Otherwise for those of you who care much more about the topic than about my marginalia, here is the bibliography as submitted based upon the works I found included in the contents of my paper, “Dance or Duel: Three Case Studies of Evolutionary Experimentation in Military-Media Relations in the United States”. If the title sounds familiar, borrowed, in tribute to something, it is. The finest academic text I have ever read is Revolutionary Dreams: Utopian Vision and Experimental Life in the Russian Revolution by Richard Stites, a professor at Georgetown University until his death in the spring of last year. Sadly, I never had Stites as a professor, but I deeply wish I had. I was previously admitted to Georgetown’s Russia and East European Studies Program for the fall of 2006 but deferred to go to journalism school and eventually enrolled in the Security Studies Program when a significant scholarship was forthcoming. I had hoped to have at least one encounter with Professor Stites at Georgetown; unfortunately that came at his memorial service last spring.

Without further ado, the bibliography:

Media Perspective: Covering Conflict

Aukofer, Frank and Lawrence, William P. (1995). America’s Team, The Odd Couple: A Report on the Relationship Between the Military and the Media. Freedom Forum First Amendment Center at Vanderbilt University; Nashville, Tennessee.

Carruthers, Susan (2000). The Media at War: Communication and Conflict in the Twentieth Century. St. Martin’s Press; New York.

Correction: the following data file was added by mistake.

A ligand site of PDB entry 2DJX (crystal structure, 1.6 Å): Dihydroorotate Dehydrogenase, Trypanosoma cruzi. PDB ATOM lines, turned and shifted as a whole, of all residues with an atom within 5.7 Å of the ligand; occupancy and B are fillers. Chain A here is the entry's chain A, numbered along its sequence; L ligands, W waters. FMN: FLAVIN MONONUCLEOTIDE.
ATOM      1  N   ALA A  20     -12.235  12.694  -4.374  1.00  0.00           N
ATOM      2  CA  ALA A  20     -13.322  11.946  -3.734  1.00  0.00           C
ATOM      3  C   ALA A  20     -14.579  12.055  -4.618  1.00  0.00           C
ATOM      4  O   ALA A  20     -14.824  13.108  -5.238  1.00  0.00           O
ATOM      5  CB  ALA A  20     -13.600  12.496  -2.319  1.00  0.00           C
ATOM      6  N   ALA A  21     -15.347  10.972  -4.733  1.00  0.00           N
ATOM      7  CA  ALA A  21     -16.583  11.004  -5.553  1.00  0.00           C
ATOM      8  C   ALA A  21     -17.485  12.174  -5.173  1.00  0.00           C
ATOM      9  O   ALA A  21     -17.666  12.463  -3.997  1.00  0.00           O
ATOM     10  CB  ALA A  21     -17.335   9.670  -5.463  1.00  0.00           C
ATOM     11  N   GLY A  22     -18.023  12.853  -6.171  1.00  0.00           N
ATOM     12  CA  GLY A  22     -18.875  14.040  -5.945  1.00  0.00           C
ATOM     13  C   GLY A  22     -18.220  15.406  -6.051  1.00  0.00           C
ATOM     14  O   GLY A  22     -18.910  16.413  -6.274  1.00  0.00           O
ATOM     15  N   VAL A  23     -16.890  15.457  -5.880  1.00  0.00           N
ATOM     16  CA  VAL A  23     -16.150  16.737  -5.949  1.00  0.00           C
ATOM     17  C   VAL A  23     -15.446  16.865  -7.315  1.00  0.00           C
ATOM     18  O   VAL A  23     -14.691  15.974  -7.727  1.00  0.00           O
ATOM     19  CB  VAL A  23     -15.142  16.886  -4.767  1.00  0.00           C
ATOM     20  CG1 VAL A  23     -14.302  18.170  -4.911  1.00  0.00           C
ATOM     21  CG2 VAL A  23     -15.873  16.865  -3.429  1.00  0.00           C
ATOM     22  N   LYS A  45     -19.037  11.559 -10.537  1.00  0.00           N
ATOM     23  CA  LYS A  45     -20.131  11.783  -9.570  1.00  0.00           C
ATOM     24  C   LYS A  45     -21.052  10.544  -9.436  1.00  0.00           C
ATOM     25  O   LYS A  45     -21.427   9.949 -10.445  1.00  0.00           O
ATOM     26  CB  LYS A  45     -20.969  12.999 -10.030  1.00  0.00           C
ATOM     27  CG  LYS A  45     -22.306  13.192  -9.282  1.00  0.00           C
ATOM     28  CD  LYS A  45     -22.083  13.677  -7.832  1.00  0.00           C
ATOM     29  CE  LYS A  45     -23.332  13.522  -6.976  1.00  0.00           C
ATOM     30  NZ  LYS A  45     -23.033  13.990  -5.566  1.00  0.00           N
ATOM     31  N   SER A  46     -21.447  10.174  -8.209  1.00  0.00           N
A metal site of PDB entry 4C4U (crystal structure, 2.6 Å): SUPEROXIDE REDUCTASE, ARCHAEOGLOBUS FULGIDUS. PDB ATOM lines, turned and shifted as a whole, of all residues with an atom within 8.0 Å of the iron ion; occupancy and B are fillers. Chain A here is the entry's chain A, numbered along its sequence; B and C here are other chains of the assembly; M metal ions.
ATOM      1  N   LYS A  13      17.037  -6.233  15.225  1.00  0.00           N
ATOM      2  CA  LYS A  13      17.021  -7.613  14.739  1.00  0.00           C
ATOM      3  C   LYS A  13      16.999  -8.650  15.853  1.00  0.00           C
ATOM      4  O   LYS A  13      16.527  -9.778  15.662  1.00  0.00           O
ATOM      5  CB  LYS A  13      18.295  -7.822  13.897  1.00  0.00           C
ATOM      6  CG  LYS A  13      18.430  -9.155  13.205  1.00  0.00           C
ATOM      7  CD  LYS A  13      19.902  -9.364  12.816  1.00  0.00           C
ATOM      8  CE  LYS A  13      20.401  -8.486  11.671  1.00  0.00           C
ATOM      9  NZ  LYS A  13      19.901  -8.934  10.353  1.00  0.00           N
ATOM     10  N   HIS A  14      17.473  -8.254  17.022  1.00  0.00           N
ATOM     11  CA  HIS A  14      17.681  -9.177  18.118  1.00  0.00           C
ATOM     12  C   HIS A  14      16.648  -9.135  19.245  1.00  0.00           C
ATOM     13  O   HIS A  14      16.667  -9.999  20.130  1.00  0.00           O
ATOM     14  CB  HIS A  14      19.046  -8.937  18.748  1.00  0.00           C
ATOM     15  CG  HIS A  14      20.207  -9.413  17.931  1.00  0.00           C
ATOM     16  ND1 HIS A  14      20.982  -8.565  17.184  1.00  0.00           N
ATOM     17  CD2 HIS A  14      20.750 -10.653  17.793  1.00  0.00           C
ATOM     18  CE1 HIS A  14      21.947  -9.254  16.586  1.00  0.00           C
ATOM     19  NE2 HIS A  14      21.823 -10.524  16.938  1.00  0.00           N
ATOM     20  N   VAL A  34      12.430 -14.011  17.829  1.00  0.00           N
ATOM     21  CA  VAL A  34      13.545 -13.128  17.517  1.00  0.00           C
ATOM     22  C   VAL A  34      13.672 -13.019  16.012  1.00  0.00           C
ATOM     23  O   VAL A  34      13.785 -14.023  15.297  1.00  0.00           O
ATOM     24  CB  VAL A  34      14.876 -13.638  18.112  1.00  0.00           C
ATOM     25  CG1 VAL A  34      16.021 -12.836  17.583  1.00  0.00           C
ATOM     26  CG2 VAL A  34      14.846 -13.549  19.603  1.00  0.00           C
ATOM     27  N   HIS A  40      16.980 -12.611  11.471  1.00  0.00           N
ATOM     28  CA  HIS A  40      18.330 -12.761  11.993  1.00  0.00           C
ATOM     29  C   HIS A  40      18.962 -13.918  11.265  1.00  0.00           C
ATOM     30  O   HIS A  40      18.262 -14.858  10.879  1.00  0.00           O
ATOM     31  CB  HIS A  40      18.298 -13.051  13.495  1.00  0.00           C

Gowing, Nik (1994). Real Time Television Coverage of Armed Conflicts and Diplomatic Crises: Does it Pressure or Distort Foreign Policy Decisions. Spring; Working Paper #1994-1. Joan Shorenstein Center on the Press, Politics and Public Policy, Harvard University; Cambridge, Massachusetts.

Hedges, Chris (2003). War Is a Force That Gives Us Meaning. Anchor Books; New York.

Hunt, W. Ben (1997). Getting to War: Predicting International Conflict with Mass Media Indicators. University of Michigan Press; Ann Arbor, Michigan.

Knightley, Philip (2004). The First Casualty: The War Correspondent as Hero and Mythmaker from the Crimea to Iraq. The Johns Hopkins University Press; Baltimore and London.

Livingston, Steven (1997). Clarifying the CNN Effect: An Examination of Media Effects According to Type of Military Intervention. Joan Shorenstein Center on the Press, Politics and Public Policy, John F. Kennedy School of Government, Harvard University; Cambridge, Massachusetts.

Osgood, Kenneth and Frank, Andrew [Eds.] (2010). Selling War in a Media Age: The Presidency and Public Opinion in the American Century. University Press of Florida.

Spencer, Graham (2005). The Media and Peace: From Vietnam to the ‘War on Terror’. Palgrave Macmillan; London.

Strobel, William (1996). “The CNN Effect,” American Journalism Review. May. Available [online]